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In 2012, a joint research team from Columbia University, MIT and Harvard released a paper titled, “Who Lives in the C-Suite?” In the paper, authors came across the statistic that the average number of managers reporting directly to a CEO had doubled in a roughly 20-year span. Though this paper was released nine years ago, the findings are still extremely relevant. A CEO who had five managers reporting on company-wide activities in the 1980s had 10 by the 2000s, with most of them running their own department and reporting on a specific aspect of the business. Business strategies were changing as companies began crossing the threshold into the digital era, and organizational strategies followed suit.
The increase in information technology came with a surge in functional managers as opposed to general managers. On the surface, this seems like a beneficial development, and there certainly are advantages to vertically stratifying operations. However — and this is a big however — it also comes with challenges. Analysis, reporting and decision-making are necessarily collaborative, rather than independent processes. Silos become not just counterproductive, but vectors for critical failure.
Here’s the rub: These complex problems can’t simply be solved, as the pace at which technology influences human resources strategy is only accelerating. And while businesses try to figure out how to manage these challenges, the challenges themselves are only getting bigger.
Here’s how you can adapt your organization to the digital age:
Visualize the change
Prior to the changes brought by the digital age, most businesses communicated through a system of aqueduct-like channels through which information flowed. With the advent of modern IT — and subsequently, the internet of things — these channels became information networks. Now businesseses cross-communicate in dozens of directions all at once, similar to the sturcture of the human brain. In the digital age, data and knowledge don’t just go up and down — they go throughout.
To accommodate the change, companies have shifted their expectations of executives and consequently who gets hired in the first place. Businesses now prefer digital fluency and teamwork combined with basic business fundamentals over extensive experience and deep domain expertise.
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Identify the weakness
If you think the change has been easy, simple and ubiquitous, you’d be wrong. Consider a 2018 Deloitte study in which 73 percent of survey respondents said that executives in their organization didn’t regularly collaborate. However, 85 percent of respondents in the same study preferred a team-based, multidisciplinary approach at the executive level — a concept the authors dubbed “a symphonic C-suite.”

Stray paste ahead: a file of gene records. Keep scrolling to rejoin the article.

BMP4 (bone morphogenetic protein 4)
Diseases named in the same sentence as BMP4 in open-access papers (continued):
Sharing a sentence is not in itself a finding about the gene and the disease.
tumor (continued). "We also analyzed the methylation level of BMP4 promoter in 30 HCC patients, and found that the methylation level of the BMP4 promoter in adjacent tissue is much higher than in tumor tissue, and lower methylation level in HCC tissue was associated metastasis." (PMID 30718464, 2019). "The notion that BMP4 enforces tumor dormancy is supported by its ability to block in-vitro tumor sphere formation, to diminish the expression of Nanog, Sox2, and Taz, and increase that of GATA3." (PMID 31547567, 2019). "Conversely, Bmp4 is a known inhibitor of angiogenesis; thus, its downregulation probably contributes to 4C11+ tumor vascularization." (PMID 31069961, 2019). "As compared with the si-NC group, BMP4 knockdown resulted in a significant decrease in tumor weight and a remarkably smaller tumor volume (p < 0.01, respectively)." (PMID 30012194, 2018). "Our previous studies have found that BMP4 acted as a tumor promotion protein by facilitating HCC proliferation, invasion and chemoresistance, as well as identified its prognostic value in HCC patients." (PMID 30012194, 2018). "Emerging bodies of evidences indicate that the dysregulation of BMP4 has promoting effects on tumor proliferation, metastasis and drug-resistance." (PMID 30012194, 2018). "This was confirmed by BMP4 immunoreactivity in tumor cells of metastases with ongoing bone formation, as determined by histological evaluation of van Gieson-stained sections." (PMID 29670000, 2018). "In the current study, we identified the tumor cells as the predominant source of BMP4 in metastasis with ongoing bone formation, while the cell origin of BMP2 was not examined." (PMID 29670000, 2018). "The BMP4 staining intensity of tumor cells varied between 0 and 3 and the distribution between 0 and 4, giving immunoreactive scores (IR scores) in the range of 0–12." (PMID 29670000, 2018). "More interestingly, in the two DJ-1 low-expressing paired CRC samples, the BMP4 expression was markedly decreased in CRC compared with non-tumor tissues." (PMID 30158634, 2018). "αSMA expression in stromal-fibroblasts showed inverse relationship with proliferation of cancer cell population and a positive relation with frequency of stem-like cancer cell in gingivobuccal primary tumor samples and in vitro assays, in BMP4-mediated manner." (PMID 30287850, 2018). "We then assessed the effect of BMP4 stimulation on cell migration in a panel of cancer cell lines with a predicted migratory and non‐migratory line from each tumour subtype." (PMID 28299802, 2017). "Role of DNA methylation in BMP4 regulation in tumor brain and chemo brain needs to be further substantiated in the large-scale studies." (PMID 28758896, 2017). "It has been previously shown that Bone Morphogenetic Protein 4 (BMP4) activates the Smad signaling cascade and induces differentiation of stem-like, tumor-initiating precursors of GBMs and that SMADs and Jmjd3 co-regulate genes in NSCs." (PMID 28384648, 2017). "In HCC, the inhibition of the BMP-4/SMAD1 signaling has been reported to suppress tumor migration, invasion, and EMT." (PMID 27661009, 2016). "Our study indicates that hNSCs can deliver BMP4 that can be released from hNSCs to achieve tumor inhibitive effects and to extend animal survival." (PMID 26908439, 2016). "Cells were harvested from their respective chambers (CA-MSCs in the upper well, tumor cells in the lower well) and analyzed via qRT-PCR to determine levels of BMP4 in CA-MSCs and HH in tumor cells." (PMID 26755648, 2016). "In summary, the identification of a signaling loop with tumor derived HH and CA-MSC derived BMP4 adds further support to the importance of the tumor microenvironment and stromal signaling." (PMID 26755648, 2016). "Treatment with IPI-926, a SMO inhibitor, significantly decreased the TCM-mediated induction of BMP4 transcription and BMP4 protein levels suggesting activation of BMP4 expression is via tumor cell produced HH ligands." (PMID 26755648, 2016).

Leaders in business obviously see digitization and social enterprise as a way of tackling the era’s biggest challenges, but they are largely still struggling with the execution. Put simply, there’s a gap between what companies are striving for and what they’re achieving.
Implement the idea
The good news? Change is possible.
My own company has expanded the C-suite from a traditional structure to now include a chief productivity officer, chief software architect and chief customer officer. But rather than create silos based on our functional domains, we’ve instituted semiweekly executive committee meetings. When we meet, we scrutinize and discuss all strategic and operational issues. Everyone has a voice and is expected to challenge one another, whether the issue falls within their functional expertise or not.
If this format sounds uncomfortable, that’s because it is.
Nobody wants their expertise challenged by someone who has little experience within the domain being discussed. But the insights and challenges from this multifaceted team have often led to better — or at least more well-thought out — decisions. We’ve achieved significantly better communication throughout the organization because the entire C-suite is not only informed about what we’re doing, but why we’ve chosen a specific approach. This has brought a shared commitment to the overall business outcomes we are seeking, such as revenue and profit.
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The bright side
For companies who learn to manage these complexities effectively, the benefits are massive. The same Deloitte study pointed out that companies whose executives collaborate frequently — whose C-symphony is serious about rehearsal, you might say — are 33 percent more likely to experience substantial growth than their more siloed counterparts.
For executives thinking about adapting their C-suite to the digital age, this is the bottom line: digital systems and C-suite changes are big issues to tackle, but worth tackling nonetheless. Because where there is challenge, there is also opportunity to connect more closely with markets, customers and employees. In other words, everything a company wants.
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